The term digital transformation has been around for awhile – and, truth be told, it has many different meanings and interpretations, depending on its application and industry. However, we do hear many myths about the term (and its potential).
This blog highlights the five biggest myths about digital transformation. With a clear understanding of what digital transformation means – and what it doesn’t – industrial companies are in a better position to executing on it.
Truth: It boils down to this: Digital transformation helps companies to address critical business challenges created by using digital technologies to transform the physical, whether that's products, places, tasks, or processes. It’s a broad business strategy, applicable across all industries, designed to solve business problems (both big and small) and unlock new opportunities through the use of technology.
We put this one first because it’s often the first hurdle businesses need to overcome. Many companies are dissuaded from digital transformation because they can’t define it or feel it’s too complex, or it means different things to different people.
Here’s another way to think about it. For centuries, humans lived and worked without digital technologies and now, in the span of a few decades, digital has become an essential part of our world. At this crossroads, there is friction. Many companies struggle with integrating their long-standing processes and legacy machines with newer, digital ways of doing business.
More than digitization, digital transformation represents a cultural shift in how companies get work done, engage with customers, design and manufacture products…and on and on. With the Internet of Things (IoT) physical things are now connected, talking to each other, and able to communicate data about their work and their environment. The digital world in many ways is a mirror image of the physical things. In other words, digital transforms physical: With digital technologies, we can transform the physical aspects of work.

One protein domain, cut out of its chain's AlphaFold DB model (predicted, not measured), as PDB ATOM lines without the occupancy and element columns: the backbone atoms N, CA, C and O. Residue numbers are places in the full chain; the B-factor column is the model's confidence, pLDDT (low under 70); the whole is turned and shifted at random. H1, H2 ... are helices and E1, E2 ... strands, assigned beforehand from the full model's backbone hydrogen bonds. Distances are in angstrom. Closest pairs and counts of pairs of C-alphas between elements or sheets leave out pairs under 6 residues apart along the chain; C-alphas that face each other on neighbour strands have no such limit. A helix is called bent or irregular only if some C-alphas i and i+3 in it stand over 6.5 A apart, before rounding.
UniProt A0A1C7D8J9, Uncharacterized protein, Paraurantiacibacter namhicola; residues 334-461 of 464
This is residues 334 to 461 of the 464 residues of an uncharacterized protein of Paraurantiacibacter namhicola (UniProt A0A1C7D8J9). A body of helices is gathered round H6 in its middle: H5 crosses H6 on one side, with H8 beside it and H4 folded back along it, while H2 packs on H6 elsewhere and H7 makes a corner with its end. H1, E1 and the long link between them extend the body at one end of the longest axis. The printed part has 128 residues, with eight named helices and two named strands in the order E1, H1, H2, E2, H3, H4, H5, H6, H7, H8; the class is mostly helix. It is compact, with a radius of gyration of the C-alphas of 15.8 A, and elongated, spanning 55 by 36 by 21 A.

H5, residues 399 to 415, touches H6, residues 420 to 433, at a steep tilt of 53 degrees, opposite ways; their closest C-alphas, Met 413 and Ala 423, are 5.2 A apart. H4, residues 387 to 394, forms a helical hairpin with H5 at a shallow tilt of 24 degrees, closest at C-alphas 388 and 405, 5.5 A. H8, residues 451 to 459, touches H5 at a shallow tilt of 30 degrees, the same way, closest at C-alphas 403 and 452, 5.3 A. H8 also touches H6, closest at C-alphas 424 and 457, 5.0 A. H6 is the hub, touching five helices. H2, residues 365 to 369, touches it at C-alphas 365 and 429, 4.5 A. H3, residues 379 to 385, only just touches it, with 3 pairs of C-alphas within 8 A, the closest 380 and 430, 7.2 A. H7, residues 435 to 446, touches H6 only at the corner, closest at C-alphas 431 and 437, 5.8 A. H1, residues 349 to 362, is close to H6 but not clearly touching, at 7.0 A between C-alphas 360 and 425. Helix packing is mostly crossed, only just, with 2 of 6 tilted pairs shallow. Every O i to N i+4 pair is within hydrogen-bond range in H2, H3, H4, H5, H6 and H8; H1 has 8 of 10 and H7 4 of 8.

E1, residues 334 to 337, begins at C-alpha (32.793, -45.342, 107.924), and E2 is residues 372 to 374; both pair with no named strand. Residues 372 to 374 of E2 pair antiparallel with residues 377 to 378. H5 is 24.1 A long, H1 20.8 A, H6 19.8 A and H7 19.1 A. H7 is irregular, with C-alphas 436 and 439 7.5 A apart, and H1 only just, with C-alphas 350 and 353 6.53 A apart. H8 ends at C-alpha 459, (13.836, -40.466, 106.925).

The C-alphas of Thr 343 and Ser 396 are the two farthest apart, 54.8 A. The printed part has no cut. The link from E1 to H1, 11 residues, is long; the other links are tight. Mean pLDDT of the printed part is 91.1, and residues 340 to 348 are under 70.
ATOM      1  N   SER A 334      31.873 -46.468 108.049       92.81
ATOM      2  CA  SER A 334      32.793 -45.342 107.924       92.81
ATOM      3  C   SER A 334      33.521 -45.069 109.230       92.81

Truth: Digital transformation is driving incredible value for industrial companies, especially when vision, strategy, and use cases are aligned.
There are many examples of digital transformation reducing costs, improving quality, and uncovering opportunities for differentiation and new revenue streams across engineering, manufacturing, and service.
The benefits of digital transformation are real – and companies that are not actively executing on a digital transformation strategy are falling behind competitors that are. Understanding the potential value digital transformation can have is a realistic starting place for many industrial companies.
Here’s a glance at some of the results possible for industrial enterprises:
• 50% reduction in unplanned downtime
• 97% lower ramp-up defects
• 90% improvement in right-first time quality
• 3-8% reduction in service labor cost
• 40% reduction in maintenance cost
• 20% reduction in warranty costs
Metrics have been compiled from CIMData, Aberdeen Group, Gartner Group, IDC, and PTC customers.